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Al Gore’s channel


Former Vice President Al Gore, chairman and co-founder of Current, along with  producers and hosts Laura Ling and Gotham Chopra, present the upcoming independent cable television network, during a preview, last month in Beverly Hills, Calif. 
 (Associated Press / The Spokesman-Review)
Former Vice President Al Gore, chairman and co-founder of Current, along with producers and hosts Laura Ling and Gotham Chopra, present the upcoming independent cable television network, during a preview, last month in Beverly Hills, Calif. (Associated Press / The Spokesman-Review)
David Bauder Associated Press

Much of the talk around Al Gore’s new Current TV network has been broadly philosophical, like the former vice president’s statement that “we want to be the television home page for the Internet generation.”

But when it debuts today, Current will be judged by the same mundane standards as other networks – on whether its programming can hold a viewer’s interest.

Gore and his fellow investors envision Current as a sounding board for young people, a step beyond traditional notions of interactivity. They want viewers to contribute much of the network’s content now that quality video equipment is widely available.

Based on material previewed on its Web site, Current at first glance seems like a hipper, more irreverent version of traditional television newsmagazines.

Most of its programming will be in “pods,” roughly two to seven minutes long, covering topics like jobs, technology, spirituality and current events. An Internetlike on-screen progress bar will show the pod’s length.

Its short films include a profile of a hang glider and a piece on working in a fish market. One contributor talked about what it was like to have his phone number on a hacked Internet list of Paris Hilton’s cell phone contacts, saying that dealing with curiosity seekers was like “hosting your own radio call-in show.”

Every half-hour, Current promises a news update using data from Google on news stories most frequently searched for on the Web.

“We have no illusions about the fact that our product has to be compelling,” said David Neuman, Current’s programming director. “We also believe it has to be unique. Who wants to watch the seventh clone of a different network?”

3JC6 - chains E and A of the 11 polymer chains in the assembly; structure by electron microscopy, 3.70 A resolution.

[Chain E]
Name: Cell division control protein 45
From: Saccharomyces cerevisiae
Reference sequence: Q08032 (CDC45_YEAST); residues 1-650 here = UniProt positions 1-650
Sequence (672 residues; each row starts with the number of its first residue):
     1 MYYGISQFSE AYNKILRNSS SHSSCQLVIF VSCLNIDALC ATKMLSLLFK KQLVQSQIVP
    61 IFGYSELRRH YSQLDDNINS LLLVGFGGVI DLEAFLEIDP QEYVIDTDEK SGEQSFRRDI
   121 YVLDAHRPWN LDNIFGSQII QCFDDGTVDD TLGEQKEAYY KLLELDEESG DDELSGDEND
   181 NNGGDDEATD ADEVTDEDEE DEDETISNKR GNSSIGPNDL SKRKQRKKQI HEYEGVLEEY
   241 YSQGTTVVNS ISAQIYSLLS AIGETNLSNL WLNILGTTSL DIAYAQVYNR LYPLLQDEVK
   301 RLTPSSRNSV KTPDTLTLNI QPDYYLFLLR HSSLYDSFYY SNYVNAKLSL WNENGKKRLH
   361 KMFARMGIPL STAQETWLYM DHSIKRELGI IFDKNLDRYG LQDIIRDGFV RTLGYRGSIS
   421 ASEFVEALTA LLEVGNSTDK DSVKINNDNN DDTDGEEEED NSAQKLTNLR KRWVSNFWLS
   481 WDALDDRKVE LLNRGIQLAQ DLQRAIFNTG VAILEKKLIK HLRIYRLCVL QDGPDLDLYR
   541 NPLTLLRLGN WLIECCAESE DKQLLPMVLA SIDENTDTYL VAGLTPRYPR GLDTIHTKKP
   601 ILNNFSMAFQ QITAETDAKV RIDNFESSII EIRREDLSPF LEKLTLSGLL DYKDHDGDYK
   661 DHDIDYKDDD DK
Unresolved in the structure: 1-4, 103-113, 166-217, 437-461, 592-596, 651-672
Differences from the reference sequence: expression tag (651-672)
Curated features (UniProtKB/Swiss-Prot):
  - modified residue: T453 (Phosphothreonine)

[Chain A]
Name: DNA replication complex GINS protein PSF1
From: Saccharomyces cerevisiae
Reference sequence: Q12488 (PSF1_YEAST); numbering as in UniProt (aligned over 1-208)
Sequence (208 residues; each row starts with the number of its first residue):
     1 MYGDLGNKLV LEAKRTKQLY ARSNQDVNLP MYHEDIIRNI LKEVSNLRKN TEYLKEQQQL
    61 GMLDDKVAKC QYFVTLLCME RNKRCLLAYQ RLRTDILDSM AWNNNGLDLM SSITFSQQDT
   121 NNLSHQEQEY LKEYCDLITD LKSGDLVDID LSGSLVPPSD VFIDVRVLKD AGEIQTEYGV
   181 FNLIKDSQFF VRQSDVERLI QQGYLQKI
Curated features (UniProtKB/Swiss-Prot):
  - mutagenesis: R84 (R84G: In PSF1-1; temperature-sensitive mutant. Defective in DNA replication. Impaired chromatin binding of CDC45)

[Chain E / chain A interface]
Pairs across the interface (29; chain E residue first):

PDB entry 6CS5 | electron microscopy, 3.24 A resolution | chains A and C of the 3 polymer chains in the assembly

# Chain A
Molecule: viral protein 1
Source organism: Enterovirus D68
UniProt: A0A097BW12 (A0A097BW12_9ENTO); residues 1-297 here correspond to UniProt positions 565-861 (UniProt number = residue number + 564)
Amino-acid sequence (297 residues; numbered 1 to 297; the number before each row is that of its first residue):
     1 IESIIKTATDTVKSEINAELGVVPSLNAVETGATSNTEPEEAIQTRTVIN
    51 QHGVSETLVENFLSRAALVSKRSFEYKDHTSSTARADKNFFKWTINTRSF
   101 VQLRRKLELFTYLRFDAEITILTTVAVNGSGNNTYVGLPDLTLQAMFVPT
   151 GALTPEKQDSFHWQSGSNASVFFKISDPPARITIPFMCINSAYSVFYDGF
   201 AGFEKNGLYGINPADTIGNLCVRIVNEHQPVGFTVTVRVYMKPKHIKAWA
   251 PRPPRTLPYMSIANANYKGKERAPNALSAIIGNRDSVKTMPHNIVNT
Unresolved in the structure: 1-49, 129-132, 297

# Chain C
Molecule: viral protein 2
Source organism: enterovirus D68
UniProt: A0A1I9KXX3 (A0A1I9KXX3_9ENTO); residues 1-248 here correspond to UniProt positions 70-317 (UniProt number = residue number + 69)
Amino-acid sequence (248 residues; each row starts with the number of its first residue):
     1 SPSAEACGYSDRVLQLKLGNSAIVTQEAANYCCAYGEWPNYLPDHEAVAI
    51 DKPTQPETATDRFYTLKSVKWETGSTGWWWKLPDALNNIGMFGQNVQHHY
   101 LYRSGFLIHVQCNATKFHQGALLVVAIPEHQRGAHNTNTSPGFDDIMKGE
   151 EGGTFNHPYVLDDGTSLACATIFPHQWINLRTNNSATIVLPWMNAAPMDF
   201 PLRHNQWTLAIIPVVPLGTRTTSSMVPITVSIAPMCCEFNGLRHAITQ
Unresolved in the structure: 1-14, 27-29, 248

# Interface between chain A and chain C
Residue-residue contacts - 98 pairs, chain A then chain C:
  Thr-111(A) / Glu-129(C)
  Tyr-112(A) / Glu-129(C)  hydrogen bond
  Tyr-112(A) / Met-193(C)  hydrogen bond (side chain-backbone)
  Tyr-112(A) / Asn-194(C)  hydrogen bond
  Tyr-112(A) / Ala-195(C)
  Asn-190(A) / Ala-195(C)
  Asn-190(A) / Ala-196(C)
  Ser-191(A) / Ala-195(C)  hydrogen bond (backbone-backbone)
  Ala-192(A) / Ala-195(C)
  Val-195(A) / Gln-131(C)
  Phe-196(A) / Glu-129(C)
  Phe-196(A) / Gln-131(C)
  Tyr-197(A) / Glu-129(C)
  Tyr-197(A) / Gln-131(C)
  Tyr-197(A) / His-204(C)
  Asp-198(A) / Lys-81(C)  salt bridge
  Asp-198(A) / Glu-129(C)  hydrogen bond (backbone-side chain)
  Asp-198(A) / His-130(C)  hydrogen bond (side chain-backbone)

Only about 25 percent of Current’s initial material is truly audience-generated; the rest has been done by staff members or solicited from professionals. But Neuman said he expects more amateur contributions once the network is established.

“We’re not relying on what we think is cool or interesting or happening,” he said. “We’re holding up a mirror to our audience. That, to me, is our insurance policy.”

Despite suspicions created by his former profession, Gore promises the network won’t be advancing a political point of view.

“I think the reality of the network will speak for itself,” he recently told reporters in Los Angeles. “It’s not intended to be partisan in any way and not intended to be ideological.”

Gore’s name may help attract the curious, at least initially.

“People may not have heard of Current TV, but they will have heard that Al Gore has a television station,” said J.D. Lasica, co-founder of Ourmedia.org and an expert on digital media.

Gore’s team bought the former Newsworld International channel to ensure it has at least some initial distribution. About 20 million homes (out of about 110 million nationally) will get Current TV right away, including subscribers to DirecTV’s Total Choice package.

Success depends on more than doubling that within a couple of years, said analyst Mark Mackenzie of Sanford Bernstein.

To do that, Current must successfully straddle the rapidly changing worlds of television and the Web.

“Current TV is important not for what it is today as for what it heralds tomorrow,” Lasica said. “What is important about Current TV is that it’s opening up the world a crack to Internet television becoming mainstream.”

Because America Online’s widely praised coverage of the Live 8 concerts less than a month ago proved a landmark in the acceptance of Internet television, Current runs one risk it could not have anticipated: potentially becoming obsolete just as it’s starting.

Unlike regular television, the Internet allows consumers to hunt specifically for material it wants to see and skip through it at their leisure, Mackenzie said.

But Lasica said lying on a couch still beats sitting at a desktop.

“Most people still want to watch television in the living room or the family room,” he said, “and that’s where Current TV has an advantage over any of the Internet startups.”

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